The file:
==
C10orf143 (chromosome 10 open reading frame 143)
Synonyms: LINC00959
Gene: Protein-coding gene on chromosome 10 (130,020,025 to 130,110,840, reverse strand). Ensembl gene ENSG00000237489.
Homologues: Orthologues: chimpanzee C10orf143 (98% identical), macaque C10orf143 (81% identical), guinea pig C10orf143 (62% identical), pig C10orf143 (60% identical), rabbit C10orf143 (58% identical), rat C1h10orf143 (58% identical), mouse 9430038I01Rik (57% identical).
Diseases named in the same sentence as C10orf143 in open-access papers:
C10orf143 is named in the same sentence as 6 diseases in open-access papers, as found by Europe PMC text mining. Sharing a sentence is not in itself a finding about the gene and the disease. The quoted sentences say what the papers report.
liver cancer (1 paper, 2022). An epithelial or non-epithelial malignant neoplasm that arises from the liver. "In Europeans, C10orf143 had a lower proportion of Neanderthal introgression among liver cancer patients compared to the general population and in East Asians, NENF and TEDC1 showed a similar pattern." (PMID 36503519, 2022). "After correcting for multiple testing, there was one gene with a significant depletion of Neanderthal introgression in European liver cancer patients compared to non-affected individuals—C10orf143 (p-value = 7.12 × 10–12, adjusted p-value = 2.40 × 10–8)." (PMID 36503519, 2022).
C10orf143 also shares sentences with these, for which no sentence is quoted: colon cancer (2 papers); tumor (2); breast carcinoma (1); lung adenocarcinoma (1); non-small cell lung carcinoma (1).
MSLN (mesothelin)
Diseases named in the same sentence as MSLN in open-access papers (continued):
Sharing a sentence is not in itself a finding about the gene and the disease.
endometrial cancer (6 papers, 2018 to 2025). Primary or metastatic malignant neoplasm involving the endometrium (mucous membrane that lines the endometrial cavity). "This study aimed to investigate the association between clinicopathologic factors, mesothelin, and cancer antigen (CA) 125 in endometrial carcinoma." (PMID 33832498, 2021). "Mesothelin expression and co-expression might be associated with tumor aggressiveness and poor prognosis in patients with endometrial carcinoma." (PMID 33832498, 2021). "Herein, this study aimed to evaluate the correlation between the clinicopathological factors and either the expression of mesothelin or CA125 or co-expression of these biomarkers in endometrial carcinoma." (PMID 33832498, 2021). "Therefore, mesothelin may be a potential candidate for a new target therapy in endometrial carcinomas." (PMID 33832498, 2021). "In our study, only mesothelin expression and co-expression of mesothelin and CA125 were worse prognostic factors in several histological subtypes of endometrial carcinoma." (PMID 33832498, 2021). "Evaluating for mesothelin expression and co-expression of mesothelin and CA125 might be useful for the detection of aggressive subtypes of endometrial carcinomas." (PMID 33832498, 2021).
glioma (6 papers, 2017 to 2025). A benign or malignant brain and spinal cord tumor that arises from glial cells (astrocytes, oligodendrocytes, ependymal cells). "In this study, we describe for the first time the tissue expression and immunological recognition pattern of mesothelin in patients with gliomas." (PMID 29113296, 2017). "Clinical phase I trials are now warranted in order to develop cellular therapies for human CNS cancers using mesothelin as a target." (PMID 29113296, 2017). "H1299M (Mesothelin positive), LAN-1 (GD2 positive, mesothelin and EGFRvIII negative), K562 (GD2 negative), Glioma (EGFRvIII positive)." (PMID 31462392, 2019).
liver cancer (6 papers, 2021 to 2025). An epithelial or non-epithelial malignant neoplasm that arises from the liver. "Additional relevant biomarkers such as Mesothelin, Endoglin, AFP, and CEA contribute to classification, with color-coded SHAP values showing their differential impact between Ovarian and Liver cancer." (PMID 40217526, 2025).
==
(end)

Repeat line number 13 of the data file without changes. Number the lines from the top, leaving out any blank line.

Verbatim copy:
glioma (6 papers, 2017 to 2025). A benign or malignant brain and spinal cord tumor that arises from glial cells (astrocytes, oligodendrocytes, ependymal cells). "In this study, we describe for the first time the tissue expression and immunological recognition pattern of mesothelin in patients with gliomas." (PMID 29113296, 2017). "Clinical phase I trials are now warranted in order to develop cellular therapies for human CNS cancers using mesothelin as a target." (PMID 29113296, 2017). "H1299M (Mesothelin positive), LAN-1 (GD2 positive, mesothelin and EGFRvIII negative), K562 (GD2 negative), Glioma (EGFRvIII positive)." (PMID 31462392, 2019).